“For those who are driven by attraction, seek their passions and lay opportunity in their path. They will swoop towards what you are offering.
For those driven by avoidance, point out the problems of the past and the dangers of the present. Show them a future where they can at least avoid the worst of the problems they face.”

So if I am driven by attraction, I may need to hear about all the projects that are happening worldwide to switch to clean energy, to clean the oceans, opportunities to help and so forth. But maybe if I am driven by avoidance, I may need to hear about the dangers of climate change for us and future generations, so that I get motivated to act to avoid that pain (sea-level rising, flooding, heat waves, drought, air pollution, social conflicts and more).

Of course this is great and doable when we are talking to someone we know, because based on the interaction we have had with this person, we may have some feelings about what drives this person and we can communicate in a way that’s more effective trying to keep the other person’s perspective in mind. However, if you (like me in this precise moment) have no idea who is getting the information, it is complicated.

My take on this

At this point in time, I think we may want to present the information in both ways: the hopeful, encouraging and positive things that are happening, but also the bad and scary stuff. Again we are all different, so mixing the communication style/information we may engage more people.

The only issue I have with the “Doom and Gloom” approach is the lack of guidance when it comes to what you and I can do to help. Quite often you finish reading the article or watching the news segment about environmental issues and there is no one single call to action (or they leave it all to the governments and businesses).

Fearful and tragic messages about the environment (again even when they are often real) without telling people what they as individuals can do about it, leave people feeling stressed, worried and of course paralysed – even if their personalities lean more towards avoidance.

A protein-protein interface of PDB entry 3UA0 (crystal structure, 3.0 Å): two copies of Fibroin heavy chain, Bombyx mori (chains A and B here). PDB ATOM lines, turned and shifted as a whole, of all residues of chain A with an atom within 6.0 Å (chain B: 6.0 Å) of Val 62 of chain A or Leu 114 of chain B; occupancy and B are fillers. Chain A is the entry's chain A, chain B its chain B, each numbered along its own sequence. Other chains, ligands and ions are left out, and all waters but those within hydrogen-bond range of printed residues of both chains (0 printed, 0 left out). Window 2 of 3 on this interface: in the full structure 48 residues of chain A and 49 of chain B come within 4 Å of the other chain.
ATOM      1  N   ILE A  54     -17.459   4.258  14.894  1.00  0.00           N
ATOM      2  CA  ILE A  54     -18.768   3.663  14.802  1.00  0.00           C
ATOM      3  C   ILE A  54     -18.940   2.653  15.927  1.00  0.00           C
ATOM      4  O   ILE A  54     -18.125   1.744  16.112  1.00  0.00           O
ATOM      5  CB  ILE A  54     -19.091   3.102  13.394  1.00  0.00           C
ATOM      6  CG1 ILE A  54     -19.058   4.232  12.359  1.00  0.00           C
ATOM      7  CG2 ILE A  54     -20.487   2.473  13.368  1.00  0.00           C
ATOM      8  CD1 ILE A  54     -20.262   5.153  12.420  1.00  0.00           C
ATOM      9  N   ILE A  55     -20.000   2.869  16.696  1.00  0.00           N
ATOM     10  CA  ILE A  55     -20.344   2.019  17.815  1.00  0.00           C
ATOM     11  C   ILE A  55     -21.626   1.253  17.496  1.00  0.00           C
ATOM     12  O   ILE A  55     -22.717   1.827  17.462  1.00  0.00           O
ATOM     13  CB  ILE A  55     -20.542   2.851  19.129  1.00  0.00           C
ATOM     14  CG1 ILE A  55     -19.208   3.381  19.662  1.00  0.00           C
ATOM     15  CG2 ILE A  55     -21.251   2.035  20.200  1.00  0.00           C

So it is pointless to tell people about all the bad stuff that are happening if we don’t provide solutions, alternatives, ideas or thoughts on how we can all participate and reduce our impact. Maybe we think some solutions are obvious and we don’t need to discuss them, but what it is maybe evident for one person is totally new for another one, we all come from different life paths and experiences.

A call to action empowers people. So let’s share the good and bad news, but let’s talk about solutions and steps we can take to help too.

“As we progress into the 21st century, anyone who considers themselves a realist will have to make the environment a top priority”- Leonardo DiCaprio

This is all for today. Let me know in the comments below: Do you talk about Climate Change? How do you think it is best way to talk about these topic? Any good strategy you can share with us?

Thanks for reading!

Diana

By | 2018-10-19T17:42:02+10:00 October 19th, 2018|Reflections|2 Comments

About the Author:

I am Diana. I write about my journey trying to live a greener lifestyle and how we collectively can make a difference revisiting our beliefs and daily habits, learning more about the environment and being an active participant.

2 Comments

  1. Ram Mohan Murugesan October 26, 2018 at 5:37 pm - Reply

    Hi Diana,
    Ram here. I really admire how you put forward your thoughts in words so convincingly. I would have told you before. Blogs that you write are always relatable to me. I have been following you in twitter close to year. I have never seen a gloomy post from you. Whenever I felt overwhelmed by negative prospects due to global warming, I read your blogs. That inspires me to do some sustainable actions.

    I am wondering how would we educate people about impacts of our unsustainable actions, climate change and global warming without appearing to be so gloomy and pessimistic.

    Regards,
    Ram

    • GreenerIdentity November 1, 2018 at 3:14 pm - Reply

      HI Ram. Thanks for that. I am always happy to hear people can relate to my stories and find some inspiration to take action, that’s the idea.
      Yes, I am more positive, action oriented, but as I wrote in the blog post sometimes the doom and gloomy messages can inspire other type of people too. We tend to communicate in a way it works for us, and we expect people to react the same we would do, but it doesn’t work that way. Both approaches can be valuable, it really depends on the person getting the message.
      Thanks for the comment 😉
      Cheers
      Diana